Fourth, 2012 OVDP limits the taxpayer’s liability to eight years and the IRS will not look further absent extraordinary circumstances. Outside of the OVDP, the IRS does have an argument that failure to file certain information returns may keep the statute of limitations open to IRS examination with respect to affected tax returns.

Finally, 2012 OVDP provides a definite closure to the case. At the end of the OVDP process, Form 906 (the Closing Agreement) is signed by the taxpayer and the IRS by which both sides agree to the terms of the Agreement and the case is over (absent extraordinary circumstances, such as fraudulent claims by the taxpayer during the voluntary disclosure process).

Primary Disadvantages of the 2012 OVDP

2012 OVDP also has numerous disadvantages. First, this is a very rigid program with numerous requirements. The side-effect is that the OVDP process can be an expensive one for the taxpayer when it comes to legal and accounting fees.

Second, despite having some flexibility with respect to the calculation of penalties, OVDP rules are not likely to be sensitive to major circumstances of a taxpayer’s case, such as non-willfulness of his conduct. While it is never officially stated, the OVDP unofficially incorporate the assumption that the OVDP applicants acted willfully in its Offshore Penalty structure and there is no reasonable cause that can explain their failure to comply with U.S. tax laws. This often leads to a result where innocent taxpayers with smaller cases or taxpayers who live overseas (and for one reason or another do not satisfy the requirements of the 5% penalty category) can be highly penalized under the OVDP structure.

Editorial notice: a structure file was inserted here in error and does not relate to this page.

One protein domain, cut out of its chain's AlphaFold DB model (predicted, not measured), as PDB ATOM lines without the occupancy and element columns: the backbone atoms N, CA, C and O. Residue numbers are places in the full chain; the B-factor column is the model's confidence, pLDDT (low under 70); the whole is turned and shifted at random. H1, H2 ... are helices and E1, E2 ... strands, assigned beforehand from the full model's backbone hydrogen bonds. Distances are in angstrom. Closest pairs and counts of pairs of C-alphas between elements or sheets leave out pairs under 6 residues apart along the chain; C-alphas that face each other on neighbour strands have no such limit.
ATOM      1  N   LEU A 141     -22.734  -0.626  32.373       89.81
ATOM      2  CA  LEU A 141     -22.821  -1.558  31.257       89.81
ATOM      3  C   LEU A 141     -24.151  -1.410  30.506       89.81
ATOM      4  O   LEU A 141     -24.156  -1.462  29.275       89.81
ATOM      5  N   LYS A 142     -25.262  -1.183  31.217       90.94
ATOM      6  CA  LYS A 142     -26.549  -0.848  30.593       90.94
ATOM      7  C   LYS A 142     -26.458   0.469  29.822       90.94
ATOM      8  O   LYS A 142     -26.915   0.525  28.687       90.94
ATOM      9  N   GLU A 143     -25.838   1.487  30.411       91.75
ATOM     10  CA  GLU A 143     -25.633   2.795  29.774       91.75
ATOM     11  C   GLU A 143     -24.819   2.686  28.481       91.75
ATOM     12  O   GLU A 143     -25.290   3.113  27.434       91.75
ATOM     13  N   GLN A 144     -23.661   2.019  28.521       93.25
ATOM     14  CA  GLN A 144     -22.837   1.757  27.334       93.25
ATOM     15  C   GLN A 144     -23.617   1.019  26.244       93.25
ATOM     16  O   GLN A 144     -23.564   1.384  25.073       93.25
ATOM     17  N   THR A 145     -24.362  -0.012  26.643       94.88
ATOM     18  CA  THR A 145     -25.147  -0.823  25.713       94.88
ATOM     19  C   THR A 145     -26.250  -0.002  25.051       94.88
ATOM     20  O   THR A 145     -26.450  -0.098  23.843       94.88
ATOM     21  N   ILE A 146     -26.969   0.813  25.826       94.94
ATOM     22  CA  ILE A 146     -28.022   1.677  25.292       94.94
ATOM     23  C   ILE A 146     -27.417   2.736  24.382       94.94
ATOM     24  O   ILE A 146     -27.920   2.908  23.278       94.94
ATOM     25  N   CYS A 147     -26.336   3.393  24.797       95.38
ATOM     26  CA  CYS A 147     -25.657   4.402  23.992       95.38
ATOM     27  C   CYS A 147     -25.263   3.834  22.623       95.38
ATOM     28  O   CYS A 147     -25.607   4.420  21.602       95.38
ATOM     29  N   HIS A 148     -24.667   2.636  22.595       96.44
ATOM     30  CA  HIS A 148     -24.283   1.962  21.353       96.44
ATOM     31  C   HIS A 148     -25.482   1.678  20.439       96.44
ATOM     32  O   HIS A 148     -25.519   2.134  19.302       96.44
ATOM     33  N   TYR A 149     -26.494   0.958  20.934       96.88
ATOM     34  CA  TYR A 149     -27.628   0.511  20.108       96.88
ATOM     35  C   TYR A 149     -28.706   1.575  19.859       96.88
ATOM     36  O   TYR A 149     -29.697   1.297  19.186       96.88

Third, related to the preceding paragraph, the OVDP penalty structure may actually impose a higher penalty on a taxpayer where IRS is not able to establish the willfulness of the taxpayer’s conduct. This is a highly complex calculation that should be made by an attorney, but, generally, the higher the chances of the taxpayer to establish non-willfulness, the less appealing the OVDP penalty structure is likely to be. This is especially true where OVDP Offshore Penalty includes the assets that would not otherwise either be subject to penalty outside of the OVDP or be subject to a much lower penalty.